Would you like to get paid to travel the world and share your gifts? Back in 1992 I married my dual loves of yoga and travel and started a retreat business that enabled me to give up a career I hated and live my dream. Nowadays I lead about 7 foreign trips a year and offer 5 or 6 weekend workshops annually in California.
You can do it too.
You could be an expert photographer, chi kung master, chef, bird watcher, hiker, biker, yogi or horticulturalist - there are many ways to turn your unique skill into a compelling getaway.
There are, however, many potential pitfalls for a new retreat leader...
Here are my Top 10 Tips to help YOUR business succeed:
1. Start Small
The biggest mistake people make when they first start dreaming of leading groups is to go too big too fast. Hone your skills with small groups close to home before you try to take 20 people trekking in Kenya!
I ran yoga retreat weekends for a year before I attempted a longer trip. The participants from the weekends had confidence in me as a leader and were on board for a week-long trip when it was offered.
So tip number 1 is to start with a cheap, close location that does not require many participants to be profitable. For example, maybe a friend would offer their family room as a venue in return for a free workshop. You could run a day-long session or a weekend. Do a few of them and build your email list from those events.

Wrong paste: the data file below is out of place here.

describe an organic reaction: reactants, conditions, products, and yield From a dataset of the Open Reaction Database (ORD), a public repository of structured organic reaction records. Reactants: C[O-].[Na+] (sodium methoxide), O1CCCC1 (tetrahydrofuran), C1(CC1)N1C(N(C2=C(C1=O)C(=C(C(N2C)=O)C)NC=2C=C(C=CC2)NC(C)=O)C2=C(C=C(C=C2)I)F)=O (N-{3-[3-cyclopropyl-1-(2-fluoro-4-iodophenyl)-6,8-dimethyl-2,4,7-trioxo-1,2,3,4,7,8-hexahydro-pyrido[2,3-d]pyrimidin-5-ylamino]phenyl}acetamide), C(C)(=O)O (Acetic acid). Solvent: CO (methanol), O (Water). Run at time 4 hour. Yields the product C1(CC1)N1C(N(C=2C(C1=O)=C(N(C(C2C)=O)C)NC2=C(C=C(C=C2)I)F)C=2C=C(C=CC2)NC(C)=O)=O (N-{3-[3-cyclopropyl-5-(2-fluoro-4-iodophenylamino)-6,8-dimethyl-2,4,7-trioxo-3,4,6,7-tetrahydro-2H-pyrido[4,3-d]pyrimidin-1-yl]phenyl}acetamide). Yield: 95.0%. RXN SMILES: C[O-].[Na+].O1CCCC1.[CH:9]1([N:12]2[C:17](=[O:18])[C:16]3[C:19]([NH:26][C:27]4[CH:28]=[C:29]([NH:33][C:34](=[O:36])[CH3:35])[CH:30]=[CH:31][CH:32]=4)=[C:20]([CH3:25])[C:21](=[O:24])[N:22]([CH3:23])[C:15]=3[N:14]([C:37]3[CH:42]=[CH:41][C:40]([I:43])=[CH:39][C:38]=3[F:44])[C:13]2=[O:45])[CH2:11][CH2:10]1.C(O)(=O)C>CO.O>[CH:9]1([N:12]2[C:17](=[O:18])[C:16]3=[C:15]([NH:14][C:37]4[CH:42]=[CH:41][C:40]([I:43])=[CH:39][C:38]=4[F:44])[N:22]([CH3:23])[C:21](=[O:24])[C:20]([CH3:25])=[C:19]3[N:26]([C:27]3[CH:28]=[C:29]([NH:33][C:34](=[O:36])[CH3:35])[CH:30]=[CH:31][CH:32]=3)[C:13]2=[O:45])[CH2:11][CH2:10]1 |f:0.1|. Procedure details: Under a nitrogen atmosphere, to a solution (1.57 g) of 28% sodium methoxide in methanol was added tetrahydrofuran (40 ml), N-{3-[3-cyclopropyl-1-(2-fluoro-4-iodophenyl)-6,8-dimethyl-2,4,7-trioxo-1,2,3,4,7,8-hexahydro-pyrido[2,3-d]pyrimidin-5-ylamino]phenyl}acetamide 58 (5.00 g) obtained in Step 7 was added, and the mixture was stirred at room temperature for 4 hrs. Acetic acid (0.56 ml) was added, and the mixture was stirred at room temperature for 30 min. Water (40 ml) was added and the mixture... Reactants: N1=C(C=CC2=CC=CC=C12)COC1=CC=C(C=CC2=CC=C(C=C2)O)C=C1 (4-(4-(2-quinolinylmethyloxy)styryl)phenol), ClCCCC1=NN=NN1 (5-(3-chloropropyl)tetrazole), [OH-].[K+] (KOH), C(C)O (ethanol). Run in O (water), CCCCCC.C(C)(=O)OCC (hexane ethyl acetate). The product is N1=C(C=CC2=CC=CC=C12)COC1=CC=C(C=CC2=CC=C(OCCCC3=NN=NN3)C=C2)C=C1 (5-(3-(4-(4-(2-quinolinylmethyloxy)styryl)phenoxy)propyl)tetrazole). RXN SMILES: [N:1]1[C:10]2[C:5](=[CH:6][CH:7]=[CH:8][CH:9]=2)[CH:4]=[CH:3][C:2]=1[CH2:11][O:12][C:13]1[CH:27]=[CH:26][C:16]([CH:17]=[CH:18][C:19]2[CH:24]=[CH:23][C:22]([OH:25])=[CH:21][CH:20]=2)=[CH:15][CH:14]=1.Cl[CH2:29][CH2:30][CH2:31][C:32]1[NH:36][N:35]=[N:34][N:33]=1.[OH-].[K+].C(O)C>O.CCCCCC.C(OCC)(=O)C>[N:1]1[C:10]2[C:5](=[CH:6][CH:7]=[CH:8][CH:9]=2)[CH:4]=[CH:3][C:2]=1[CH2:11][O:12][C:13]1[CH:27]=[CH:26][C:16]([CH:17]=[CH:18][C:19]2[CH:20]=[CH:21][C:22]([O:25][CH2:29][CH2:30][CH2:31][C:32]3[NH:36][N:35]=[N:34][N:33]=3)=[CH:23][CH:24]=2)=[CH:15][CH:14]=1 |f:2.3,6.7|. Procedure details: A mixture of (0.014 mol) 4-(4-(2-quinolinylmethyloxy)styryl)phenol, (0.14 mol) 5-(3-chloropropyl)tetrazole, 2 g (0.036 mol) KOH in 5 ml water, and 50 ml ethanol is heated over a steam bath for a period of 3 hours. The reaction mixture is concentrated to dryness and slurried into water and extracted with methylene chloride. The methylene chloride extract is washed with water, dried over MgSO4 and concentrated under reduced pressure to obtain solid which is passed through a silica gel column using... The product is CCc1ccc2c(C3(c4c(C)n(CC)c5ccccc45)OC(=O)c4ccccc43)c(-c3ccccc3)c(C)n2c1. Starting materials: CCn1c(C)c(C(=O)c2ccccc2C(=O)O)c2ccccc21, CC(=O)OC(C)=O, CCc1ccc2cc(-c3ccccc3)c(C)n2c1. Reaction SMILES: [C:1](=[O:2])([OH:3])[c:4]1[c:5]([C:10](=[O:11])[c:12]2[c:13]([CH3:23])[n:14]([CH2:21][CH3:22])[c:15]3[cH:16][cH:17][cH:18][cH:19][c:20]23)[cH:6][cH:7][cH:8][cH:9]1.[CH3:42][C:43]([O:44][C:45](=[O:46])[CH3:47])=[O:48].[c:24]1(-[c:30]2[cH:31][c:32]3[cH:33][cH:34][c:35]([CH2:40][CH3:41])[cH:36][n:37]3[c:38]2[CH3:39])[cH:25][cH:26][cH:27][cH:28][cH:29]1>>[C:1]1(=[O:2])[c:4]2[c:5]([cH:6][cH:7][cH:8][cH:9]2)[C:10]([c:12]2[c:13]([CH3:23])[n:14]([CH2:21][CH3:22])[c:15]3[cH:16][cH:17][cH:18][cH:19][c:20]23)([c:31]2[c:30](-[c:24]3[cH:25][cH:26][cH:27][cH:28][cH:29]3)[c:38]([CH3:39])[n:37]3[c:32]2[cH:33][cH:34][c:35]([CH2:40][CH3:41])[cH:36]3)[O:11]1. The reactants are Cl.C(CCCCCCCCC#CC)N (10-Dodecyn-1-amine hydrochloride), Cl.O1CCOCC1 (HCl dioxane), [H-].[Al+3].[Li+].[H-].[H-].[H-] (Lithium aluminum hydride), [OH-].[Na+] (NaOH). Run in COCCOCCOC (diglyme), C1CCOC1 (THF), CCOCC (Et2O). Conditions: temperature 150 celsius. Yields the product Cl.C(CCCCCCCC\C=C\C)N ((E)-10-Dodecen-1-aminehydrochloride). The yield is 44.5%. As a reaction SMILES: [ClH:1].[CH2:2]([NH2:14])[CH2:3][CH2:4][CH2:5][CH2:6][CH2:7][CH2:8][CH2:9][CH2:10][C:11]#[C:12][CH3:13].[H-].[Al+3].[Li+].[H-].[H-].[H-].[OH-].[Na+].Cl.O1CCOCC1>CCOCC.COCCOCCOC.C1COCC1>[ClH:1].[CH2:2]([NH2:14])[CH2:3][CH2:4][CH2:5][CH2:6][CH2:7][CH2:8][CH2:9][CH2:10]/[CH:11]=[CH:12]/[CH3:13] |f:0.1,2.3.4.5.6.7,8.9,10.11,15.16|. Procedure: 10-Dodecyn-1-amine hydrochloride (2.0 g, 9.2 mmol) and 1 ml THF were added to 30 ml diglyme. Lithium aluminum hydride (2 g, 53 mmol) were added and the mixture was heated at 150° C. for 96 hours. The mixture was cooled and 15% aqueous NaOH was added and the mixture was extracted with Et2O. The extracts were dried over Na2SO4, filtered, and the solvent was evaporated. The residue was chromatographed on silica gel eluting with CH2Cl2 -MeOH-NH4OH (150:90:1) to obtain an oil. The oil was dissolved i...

2. Create a Wonderful Offering
Make your flyer enticing and clear! And remember it is a legal contract so watch that you can deliver what you promise. Below are some of the must-haves of any great invitation:
What are the benefits of this retreat?
What fabulous experiences are on offer?
Why are YOU uniquely qualified to be the host?
What is included in the price? And not included?
How do they register?
Offer a testimonial
Add your website and email address
Add a picture of you and/or of the venue.
3. Retreat Venue and Venue Deposits
Pick an interesting venue and be mindful of the accommodations. Are you catering to a young budget-minded crowd who are happy to camp or share bunk beds? Or is your clientele more high end and require nicer rooms with ensuite bathrooms? Price your trip accordingly but be sure everyone will be comfortable.
Be very careful of venues that require a large advance deposit. So many retreat leaders lose their deposits when they fail to make the numbers required by the retreat center.
My advice is to try to avoid retreat centers when starting out for this reason. It can often be less risky to use a hotel, as hotels often offer a lot more flexibility with deposits for rooms and conference centers.
People remember delicious meals and eating together is part of what makes a group retreat so enjoyable.
The food at your retreat needs to be GREAT! People are on vacation after all. Make sure your venue offers excellent food or bring an awesome caterer.
When I am in Bali or Thailand where we use hotels for our yoga vacations, I make a point to scout out convenient restaurants close by and secure reservations for our group. That way I look knowledgable and organized.